Tyler Kent is a Popular Music and Recording student at the University of Salford who has just released his new EP Premature Infatuation. After picking his first guitar at 13-years-old, he knew that music was going to play a huge role in his life.
I chatted to Tyler about his new EP and his musical inspirations, take a read 💭
How would you describe your music?
That is one problem as my music spans across all genres (some songs intertwine various genres). My music has been described by others as “avant-garde” due to it sounding new and different. Yet, it continues to be groovy and catchy for listeners.
What inspired you to create this EP?
I have various albums ready to be recorded and thought that this would be a great introduction for people.
Can you tell us the story behind some of the tracks?
I do like people to make their own interpretations of my tracks rather than me telling them what the songs really mean. They are then able to make their own personal meanings for the songs rather than me telling them “no, it doesn’t mean that. It means this”.
On the EP, do you have a favourite track? If so, can you tell us why it’s your favourite?
I love them all equally for different reasons. One of the main reasons for all the songs is that they all do not sound like any other artist’s work that I’ve heard.
“Lydia” is a constant groove; “Sashay” is a fusion of genres; “In the Limelight” is a calmer groove but still draws you in; “Premature Infatuation” – it has an extremely fun chorus; “Provocative Movement” is the raunchiest on the EP.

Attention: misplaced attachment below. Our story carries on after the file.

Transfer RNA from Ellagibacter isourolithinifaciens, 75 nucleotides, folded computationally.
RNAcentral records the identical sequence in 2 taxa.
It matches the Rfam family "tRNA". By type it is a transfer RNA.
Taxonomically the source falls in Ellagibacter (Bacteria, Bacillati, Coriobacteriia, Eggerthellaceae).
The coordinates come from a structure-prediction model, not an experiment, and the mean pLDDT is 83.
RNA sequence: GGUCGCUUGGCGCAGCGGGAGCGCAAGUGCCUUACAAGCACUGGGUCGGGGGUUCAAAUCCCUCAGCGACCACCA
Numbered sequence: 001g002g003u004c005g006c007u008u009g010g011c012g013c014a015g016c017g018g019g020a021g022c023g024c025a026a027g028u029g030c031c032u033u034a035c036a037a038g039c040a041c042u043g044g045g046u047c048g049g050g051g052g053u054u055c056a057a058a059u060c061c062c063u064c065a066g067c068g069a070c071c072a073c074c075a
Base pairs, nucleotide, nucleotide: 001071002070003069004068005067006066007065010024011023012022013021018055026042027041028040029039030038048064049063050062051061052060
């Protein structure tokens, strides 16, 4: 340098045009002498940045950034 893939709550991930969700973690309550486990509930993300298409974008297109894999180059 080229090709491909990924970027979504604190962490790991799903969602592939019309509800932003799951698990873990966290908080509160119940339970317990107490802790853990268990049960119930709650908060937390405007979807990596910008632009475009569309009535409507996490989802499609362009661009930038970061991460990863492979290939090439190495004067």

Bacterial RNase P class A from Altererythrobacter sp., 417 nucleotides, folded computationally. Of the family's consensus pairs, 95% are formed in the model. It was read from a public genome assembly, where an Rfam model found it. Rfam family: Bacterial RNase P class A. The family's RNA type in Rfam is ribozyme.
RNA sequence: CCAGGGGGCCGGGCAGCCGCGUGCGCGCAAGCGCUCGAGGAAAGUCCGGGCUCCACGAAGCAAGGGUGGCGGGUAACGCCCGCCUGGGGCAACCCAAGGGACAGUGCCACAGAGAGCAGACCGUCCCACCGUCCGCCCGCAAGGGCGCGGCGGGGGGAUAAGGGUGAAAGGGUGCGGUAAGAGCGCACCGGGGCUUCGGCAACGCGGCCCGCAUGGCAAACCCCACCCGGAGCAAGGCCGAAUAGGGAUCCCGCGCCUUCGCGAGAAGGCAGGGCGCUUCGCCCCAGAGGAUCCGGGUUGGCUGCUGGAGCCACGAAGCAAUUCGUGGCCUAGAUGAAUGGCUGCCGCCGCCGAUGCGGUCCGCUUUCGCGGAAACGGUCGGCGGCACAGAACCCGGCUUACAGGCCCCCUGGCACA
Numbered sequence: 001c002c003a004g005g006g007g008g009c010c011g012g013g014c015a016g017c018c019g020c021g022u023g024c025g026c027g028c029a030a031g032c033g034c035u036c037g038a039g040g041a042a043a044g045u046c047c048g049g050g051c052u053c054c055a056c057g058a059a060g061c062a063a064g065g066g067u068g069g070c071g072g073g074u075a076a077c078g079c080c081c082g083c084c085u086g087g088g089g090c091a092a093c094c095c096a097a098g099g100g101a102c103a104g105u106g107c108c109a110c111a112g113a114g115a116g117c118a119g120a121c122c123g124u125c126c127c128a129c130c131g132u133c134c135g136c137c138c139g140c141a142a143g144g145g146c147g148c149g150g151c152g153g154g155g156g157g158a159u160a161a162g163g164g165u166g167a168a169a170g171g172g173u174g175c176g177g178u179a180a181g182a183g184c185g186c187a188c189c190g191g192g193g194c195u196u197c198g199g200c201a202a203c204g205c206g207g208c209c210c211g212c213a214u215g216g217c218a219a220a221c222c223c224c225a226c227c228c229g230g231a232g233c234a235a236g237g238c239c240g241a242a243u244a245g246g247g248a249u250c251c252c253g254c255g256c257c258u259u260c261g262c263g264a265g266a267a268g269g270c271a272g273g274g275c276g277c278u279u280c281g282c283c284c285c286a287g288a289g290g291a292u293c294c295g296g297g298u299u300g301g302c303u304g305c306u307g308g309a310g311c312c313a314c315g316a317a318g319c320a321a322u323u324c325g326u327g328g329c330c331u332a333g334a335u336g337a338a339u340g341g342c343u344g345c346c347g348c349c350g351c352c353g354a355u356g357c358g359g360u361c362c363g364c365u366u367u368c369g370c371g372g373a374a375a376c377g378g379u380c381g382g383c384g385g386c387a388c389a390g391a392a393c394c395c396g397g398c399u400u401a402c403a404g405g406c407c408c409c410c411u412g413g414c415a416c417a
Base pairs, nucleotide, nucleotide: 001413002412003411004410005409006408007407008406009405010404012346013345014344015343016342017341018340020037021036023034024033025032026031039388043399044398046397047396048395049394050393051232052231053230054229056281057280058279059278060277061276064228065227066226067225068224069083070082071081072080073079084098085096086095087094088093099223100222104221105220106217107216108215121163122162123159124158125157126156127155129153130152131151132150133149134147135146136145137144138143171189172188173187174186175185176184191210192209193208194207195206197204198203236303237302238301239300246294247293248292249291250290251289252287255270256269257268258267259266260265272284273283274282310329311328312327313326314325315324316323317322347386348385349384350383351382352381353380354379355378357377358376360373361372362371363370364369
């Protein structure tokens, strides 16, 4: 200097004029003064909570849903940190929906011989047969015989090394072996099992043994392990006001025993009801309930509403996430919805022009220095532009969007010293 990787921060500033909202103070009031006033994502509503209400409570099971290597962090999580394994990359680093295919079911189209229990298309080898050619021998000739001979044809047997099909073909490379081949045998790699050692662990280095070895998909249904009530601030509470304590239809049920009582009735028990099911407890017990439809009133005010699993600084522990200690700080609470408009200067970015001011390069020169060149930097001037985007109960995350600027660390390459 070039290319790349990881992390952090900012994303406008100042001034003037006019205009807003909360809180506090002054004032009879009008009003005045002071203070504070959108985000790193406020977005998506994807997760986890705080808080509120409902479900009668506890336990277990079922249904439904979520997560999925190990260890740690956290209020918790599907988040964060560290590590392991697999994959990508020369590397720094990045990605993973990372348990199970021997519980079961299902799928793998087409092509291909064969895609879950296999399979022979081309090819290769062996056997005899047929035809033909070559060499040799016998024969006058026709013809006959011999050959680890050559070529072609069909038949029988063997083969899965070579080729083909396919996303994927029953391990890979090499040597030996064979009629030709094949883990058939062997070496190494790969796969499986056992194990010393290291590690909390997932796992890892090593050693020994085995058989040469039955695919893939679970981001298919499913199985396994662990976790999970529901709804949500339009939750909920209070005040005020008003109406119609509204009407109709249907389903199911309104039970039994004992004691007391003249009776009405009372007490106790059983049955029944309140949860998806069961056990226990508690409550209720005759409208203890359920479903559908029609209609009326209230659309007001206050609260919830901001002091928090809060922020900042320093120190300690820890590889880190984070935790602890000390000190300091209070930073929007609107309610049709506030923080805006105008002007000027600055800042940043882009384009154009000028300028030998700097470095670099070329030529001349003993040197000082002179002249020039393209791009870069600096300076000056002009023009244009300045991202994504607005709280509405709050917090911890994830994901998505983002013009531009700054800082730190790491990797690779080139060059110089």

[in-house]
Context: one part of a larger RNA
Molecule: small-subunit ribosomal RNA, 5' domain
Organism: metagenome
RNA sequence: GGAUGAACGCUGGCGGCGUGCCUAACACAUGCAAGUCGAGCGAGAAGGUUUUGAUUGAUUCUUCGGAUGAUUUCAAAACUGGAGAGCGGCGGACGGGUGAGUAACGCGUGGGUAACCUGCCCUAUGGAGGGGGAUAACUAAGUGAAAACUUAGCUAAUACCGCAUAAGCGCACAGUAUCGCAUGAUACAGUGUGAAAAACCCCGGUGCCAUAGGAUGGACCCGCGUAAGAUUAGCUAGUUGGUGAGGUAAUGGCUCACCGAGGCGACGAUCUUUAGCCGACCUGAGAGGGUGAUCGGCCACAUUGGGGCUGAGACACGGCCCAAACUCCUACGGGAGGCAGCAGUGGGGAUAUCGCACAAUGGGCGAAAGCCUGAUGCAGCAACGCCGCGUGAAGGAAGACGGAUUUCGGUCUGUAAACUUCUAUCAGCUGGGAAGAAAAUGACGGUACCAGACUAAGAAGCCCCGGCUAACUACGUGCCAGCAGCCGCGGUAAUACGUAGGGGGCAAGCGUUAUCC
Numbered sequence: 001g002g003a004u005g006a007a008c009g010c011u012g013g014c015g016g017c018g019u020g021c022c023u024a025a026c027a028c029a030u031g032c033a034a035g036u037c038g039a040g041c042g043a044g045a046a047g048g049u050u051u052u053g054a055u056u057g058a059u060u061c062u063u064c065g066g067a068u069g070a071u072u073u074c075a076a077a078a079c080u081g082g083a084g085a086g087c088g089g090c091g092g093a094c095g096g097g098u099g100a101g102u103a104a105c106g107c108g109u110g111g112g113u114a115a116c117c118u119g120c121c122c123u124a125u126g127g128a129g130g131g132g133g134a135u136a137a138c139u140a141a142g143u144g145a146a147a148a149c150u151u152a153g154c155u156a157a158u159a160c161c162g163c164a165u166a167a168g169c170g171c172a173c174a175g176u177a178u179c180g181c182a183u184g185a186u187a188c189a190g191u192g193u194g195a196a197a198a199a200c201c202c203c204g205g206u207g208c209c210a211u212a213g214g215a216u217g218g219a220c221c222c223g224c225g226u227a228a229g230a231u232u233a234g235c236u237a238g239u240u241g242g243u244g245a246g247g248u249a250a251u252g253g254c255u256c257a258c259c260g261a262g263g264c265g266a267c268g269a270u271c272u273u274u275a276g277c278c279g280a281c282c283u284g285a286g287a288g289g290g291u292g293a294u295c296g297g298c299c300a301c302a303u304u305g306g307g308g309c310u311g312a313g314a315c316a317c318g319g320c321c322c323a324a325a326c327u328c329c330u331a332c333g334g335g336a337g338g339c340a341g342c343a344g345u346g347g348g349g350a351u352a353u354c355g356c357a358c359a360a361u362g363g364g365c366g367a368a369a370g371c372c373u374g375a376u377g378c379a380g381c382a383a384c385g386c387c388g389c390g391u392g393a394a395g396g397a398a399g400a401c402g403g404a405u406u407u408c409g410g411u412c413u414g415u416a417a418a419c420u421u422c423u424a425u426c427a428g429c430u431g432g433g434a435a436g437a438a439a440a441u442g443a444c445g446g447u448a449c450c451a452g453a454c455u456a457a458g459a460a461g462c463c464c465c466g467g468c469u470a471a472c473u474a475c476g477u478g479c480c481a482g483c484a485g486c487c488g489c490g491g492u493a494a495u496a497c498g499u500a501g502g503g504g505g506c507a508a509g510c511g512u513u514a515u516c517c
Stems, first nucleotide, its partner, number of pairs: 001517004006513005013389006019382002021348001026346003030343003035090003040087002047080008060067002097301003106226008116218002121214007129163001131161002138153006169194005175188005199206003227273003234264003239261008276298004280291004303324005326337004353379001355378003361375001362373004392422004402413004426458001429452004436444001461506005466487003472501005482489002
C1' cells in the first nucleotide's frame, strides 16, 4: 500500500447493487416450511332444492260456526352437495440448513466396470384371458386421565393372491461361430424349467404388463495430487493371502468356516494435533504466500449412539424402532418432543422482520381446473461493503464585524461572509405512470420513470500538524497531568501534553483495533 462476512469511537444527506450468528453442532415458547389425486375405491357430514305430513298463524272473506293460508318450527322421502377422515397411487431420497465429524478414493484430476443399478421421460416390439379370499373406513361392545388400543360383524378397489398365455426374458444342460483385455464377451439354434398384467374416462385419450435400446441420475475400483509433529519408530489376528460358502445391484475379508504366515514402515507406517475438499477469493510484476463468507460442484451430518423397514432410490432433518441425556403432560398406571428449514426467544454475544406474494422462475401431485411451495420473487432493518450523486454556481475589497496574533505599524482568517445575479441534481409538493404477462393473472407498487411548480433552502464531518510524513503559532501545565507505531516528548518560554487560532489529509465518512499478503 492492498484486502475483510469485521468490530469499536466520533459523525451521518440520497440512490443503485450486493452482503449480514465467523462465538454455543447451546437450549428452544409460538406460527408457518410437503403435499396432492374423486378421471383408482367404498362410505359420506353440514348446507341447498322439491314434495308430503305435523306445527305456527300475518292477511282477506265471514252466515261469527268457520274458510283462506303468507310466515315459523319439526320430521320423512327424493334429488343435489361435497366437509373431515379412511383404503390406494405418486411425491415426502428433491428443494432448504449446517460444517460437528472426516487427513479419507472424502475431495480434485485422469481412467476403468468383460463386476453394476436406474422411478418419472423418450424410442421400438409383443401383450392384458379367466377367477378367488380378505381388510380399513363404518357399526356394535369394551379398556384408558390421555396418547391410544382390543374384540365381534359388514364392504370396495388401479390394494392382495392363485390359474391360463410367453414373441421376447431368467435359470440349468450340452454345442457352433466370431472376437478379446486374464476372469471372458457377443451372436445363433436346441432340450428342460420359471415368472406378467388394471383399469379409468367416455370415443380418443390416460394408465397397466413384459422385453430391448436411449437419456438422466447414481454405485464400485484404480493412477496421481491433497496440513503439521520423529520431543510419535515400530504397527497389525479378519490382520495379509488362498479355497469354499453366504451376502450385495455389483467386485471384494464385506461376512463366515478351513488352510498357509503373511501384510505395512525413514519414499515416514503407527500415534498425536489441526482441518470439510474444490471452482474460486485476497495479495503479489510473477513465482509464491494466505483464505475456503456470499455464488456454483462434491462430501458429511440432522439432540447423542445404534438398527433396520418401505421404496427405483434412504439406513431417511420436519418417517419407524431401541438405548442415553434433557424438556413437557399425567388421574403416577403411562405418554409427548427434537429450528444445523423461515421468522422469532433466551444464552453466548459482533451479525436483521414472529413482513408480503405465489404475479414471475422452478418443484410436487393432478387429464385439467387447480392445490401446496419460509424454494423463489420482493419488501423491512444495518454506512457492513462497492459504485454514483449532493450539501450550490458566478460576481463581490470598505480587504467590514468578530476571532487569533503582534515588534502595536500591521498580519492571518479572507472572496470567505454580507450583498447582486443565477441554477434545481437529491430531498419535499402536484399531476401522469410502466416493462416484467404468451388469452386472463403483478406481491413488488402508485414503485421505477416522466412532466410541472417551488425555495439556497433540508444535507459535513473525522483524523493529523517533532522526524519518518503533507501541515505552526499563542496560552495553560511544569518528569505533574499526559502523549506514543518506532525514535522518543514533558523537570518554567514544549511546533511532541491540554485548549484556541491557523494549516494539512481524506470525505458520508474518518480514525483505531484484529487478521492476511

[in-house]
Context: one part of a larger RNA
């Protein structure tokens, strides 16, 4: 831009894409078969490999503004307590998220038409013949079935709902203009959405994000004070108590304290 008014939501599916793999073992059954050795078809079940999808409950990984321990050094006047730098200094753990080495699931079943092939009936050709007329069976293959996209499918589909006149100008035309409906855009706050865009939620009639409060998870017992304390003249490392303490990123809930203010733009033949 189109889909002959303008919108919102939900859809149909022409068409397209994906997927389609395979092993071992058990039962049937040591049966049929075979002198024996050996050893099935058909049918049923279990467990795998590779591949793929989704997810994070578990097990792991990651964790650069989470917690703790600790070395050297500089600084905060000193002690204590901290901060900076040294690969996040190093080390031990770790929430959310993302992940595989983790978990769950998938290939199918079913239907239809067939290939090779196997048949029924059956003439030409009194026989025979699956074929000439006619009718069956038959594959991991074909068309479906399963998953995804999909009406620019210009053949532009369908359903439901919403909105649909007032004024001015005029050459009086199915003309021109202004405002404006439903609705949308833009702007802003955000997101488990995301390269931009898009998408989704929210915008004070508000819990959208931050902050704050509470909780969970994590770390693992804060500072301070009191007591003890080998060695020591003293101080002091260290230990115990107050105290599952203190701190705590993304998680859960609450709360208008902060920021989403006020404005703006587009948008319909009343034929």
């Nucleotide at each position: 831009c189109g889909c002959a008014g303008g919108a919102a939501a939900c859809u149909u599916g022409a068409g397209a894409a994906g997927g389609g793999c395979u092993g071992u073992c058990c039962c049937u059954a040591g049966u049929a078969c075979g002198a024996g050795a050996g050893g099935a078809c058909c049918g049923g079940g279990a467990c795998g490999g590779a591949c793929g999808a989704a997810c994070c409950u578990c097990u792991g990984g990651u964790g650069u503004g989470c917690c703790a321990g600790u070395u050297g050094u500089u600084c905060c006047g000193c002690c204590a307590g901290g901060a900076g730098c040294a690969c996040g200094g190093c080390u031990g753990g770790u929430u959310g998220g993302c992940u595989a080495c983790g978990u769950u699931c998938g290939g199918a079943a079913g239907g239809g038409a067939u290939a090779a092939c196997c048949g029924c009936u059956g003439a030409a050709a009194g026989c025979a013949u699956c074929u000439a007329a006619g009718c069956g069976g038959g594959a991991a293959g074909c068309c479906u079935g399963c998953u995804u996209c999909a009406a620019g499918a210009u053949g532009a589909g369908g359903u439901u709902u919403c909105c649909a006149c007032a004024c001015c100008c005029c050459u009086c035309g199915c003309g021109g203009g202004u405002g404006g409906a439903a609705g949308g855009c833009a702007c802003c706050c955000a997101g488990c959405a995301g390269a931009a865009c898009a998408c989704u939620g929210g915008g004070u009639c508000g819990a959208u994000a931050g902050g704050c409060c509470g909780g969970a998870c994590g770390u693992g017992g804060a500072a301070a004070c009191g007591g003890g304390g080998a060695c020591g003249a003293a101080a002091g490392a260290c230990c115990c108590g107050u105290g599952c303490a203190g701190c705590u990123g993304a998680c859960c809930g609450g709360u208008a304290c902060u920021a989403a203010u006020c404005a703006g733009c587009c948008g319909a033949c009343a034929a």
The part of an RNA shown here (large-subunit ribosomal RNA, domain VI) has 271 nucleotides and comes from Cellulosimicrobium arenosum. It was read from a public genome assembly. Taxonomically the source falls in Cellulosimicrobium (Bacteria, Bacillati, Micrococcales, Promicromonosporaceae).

Who are your top five favourite Artists of all time?
John Mayer – Pop
He is raw in the way that he writes and wears his heart on his sleeve. Most songs written are relatable.
Prince – Funk
I learned about Prince’s story within the past few years and I found it surprising how similar our song writing processes are. He is the most recent top five for me.
Joe Bonamassa and Stevie Ray Vaughn are tied – these two are blues essentials.
They present blues in a way that people can understand it perfectly.
George Benson – He’s a jazz classic!
Can’t get any better than his musical phrasing.
Brothers Landreth – Country
The lyrical writing and harmony used is perfection. With the lyrics, they show the perfect amount of vulnerability whilst maintaining stable stories.
How do you go about writing a song?
Whatever comes first, I follow that. If the guitar melody comes first, I work the lyrics around the guitar melody. If I hear vocal lines, then I fit instruments around that. In addition, I do have a type of geometric Synesthesia which helps in songwriting – I see shapes, and colours when notes or chords are played and sung.
Have you always been interested in music? Was there a particular moment that made you say “Wow, I want to do that”?
Oh yes. My Dad is a drummer so watching my dad and playing around in the studio was where it all started. The first song that grabbed me was surprisingly a song by a band called “The Darkness” and it’s called “Black Shuck”. It’s loud, aggressive and exhilarating. That was the initial song that inspired me. As for guitar, for as long as I can remember, I used to look up at a candy apple red 1986 Fender Stratocaster that was always on the wall. But I wasn’t really allowed to play it because I was young. That was another factor that fuelled me to play the guitar as I desired that guitar.
What are your musical plans for the next 12 months or so?
Well, if COVID lifts, I am endorsed by a guitar company called Patrick Eggle Guitars. If all goes to plan, I will be playing at all guitar shows across the UK in addition to playing throughout the UK.
What would you say to the next generation of music makers?
It is an honour to be able to play music and a privilege when people listen to your own music.
You can listen to Tyler’s EP here.